Points of view: Take a stand, use f-word

By Ashley Altus

Your mother won’t make you wash your mouth out with soap after saying this f-word, but declaring yourself as a feminist in my experience receives the same disbelieving looks. No, I don’t undertake in bra-burning rituals or think consensual sex between married couples is rape. I simply want equality.

I identify with the Merriam-Webster definition that feminism is the belief that men and women should have equal rights and opportunities.

However, this definition has become warped as society associates radical feminists as representing the majority.

I think it’s evident by the general view of society that some people don’t know that feminism is broken up into many different branches.

Most of these branches derive from the core definition of feminism I mentioned earlier.

It’s radical feminism that stereotypes all feminism. Radical feminists believe the male supremacy oppresses women. These types of feminists want to overthrow the patriarchy instead of striving for equality in gender roles.

In a class I took during my sophomore year, one of my professors asked, “Who here is a feminist?”

I raised my hand and so did a few other women, but we were still the minority compared to the students claiming they weren’t feminists.

A popular excuse among the female population regarding their reason for not being a feminist was, “I’m not a lesbian.” The men leaned more on the side of, “I’m not a girl,” along with some insulting sexist jokes about women’s rights.

I have no interest in wanting a female or male dominance. Instead I aspire to eliminate the jokes I hear in class about women belonging in the kitchen.

While a man jokes about a women that needs to get back in the kitchen, I take that rhetoric as, “you belong in a position of servitude and dependence.”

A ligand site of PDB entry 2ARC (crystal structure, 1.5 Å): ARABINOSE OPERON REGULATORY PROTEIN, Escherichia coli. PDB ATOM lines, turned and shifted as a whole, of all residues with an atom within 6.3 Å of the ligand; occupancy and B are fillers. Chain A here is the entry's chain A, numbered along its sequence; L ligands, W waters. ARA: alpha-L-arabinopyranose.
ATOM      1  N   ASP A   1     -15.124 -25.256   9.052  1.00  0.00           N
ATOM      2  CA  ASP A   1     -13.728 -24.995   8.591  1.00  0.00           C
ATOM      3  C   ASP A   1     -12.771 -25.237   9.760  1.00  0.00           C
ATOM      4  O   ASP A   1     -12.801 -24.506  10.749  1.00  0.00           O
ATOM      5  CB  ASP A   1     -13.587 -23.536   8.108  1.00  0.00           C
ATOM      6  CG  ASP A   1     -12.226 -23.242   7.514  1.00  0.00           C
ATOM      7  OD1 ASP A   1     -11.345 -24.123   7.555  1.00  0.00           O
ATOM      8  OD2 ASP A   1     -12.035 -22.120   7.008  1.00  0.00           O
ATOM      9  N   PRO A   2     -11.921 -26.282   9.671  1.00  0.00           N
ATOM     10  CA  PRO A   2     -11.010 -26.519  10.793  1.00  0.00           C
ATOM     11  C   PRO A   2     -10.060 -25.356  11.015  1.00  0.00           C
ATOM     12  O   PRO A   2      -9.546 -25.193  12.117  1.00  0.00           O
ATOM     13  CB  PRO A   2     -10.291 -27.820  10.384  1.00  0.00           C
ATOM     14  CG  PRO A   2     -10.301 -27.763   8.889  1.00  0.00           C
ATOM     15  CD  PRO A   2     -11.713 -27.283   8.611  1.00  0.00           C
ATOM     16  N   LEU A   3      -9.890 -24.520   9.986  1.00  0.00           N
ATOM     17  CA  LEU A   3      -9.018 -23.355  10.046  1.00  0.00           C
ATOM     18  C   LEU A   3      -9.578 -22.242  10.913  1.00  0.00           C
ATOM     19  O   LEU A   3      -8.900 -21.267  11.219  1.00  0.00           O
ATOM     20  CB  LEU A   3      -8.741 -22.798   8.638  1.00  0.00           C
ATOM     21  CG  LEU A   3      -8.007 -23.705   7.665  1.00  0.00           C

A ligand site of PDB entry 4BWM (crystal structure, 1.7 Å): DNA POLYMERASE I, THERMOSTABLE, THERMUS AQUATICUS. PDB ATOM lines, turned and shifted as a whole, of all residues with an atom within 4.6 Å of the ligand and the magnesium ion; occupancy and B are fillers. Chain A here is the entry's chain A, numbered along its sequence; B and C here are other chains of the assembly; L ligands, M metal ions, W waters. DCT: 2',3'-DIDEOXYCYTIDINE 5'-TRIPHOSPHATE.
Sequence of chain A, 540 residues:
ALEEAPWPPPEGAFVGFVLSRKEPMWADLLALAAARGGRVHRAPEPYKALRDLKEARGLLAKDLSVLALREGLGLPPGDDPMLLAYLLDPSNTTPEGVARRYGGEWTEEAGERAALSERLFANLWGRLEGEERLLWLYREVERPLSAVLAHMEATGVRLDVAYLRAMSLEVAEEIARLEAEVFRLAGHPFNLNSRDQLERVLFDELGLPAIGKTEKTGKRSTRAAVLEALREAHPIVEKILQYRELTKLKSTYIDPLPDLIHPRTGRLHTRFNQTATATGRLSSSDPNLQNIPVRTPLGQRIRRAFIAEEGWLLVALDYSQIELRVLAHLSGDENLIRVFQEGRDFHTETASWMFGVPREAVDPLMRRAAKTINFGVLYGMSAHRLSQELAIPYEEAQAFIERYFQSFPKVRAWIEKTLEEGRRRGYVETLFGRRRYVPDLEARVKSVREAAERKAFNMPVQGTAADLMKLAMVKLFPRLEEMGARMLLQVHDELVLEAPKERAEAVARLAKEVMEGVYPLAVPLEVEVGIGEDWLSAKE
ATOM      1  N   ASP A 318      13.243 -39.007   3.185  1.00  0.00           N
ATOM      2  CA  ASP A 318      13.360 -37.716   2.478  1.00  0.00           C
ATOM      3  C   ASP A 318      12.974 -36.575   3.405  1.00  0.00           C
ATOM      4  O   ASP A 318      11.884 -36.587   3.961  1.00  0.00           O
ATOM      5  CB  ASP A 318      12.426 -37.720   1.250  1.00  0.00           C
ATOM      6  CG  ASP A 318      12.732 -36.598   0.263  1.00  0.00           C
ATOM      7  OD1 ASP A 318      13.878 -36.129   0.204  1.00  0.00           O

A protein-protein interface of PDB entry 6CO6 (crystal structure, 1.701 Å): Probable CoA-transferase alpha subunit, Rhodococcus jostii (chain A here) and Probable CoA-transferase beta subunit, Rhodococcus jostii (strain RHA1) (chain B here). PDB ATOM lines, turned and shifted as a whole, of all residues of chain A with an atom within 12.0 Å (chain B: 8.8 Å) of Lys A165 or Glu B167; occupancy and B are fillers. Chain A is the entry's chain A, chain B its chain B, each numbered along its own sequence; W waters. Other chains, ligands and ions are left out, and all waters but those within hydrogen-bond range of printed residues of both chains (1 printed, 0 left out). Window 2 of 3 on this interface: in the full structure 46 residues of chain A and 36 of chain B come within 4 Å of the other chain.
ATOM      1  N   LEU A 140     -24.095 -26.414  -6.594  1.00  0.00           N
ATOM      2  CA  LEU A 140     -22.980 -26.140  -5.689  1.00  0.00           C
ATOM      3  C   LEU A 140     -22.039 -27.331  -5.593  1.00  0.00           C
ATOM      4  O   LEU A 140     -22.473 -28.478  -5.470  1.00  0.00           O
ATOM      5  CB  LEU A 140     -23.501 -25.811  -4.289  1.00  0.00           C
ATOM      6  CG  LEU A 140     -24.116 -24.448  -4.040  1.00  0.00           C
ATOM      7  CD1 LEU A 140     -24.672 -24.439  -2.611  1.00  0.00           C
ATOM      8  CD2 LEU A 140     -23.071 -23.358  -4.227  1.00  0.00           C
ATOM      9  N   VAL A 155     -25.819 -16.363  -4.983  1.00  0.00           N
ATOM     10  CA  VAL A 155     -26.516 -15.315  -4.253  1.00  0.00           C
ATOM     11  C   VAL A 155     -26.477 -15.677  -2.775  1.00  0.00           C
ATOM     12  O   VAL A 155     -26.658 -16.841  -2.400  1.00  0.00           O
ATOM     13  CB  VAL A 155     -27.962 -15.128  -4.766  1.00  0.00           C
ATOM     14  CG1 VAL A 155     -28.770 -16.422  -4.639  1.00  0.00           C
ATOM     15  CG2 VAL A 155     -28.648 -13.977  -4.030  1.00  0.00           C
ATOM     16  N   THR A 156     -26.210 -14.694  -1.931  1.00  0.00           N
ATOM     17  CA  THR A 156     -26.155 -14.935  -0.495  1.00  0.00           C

When man refers to a woman in the kitchen, he’s thinking of her barefoot and pregnant with three kids running around in the kitchen, not a top chef at a restaurant making the same salary as a male chef.

According to the 2011 American Culinary Federation’s 2011 survey, significantly fewer women hold leadership positions than men in the culinary world.

The survey also found women earned $19,000 less then men. Maybe women do belong in the kitchen, but as a career choice and even when women do manage to climb to the top, they don’t make the same salary as the men.

Feminism isn’t just for women; it’s for men too. Any major social change women want to witness in issues like wage discrepancies, men need to change the way they relate to women to eliminate gender inequality.

Although a man can’t actually be a feminist because feminism is a movement for women by women, he can encourage and support the women in his life.

How could a man not want equality for his sisters, mothers, girlfriends and all the other women that have affected his life?

We shouldn’t cringe when woman or man utters the word f-word. We should embrace it as a movement for equality for both genders.

Ashley Altus is a senior business journalism major from West Palm Beach, Fla. She is a reporter for The Lariat.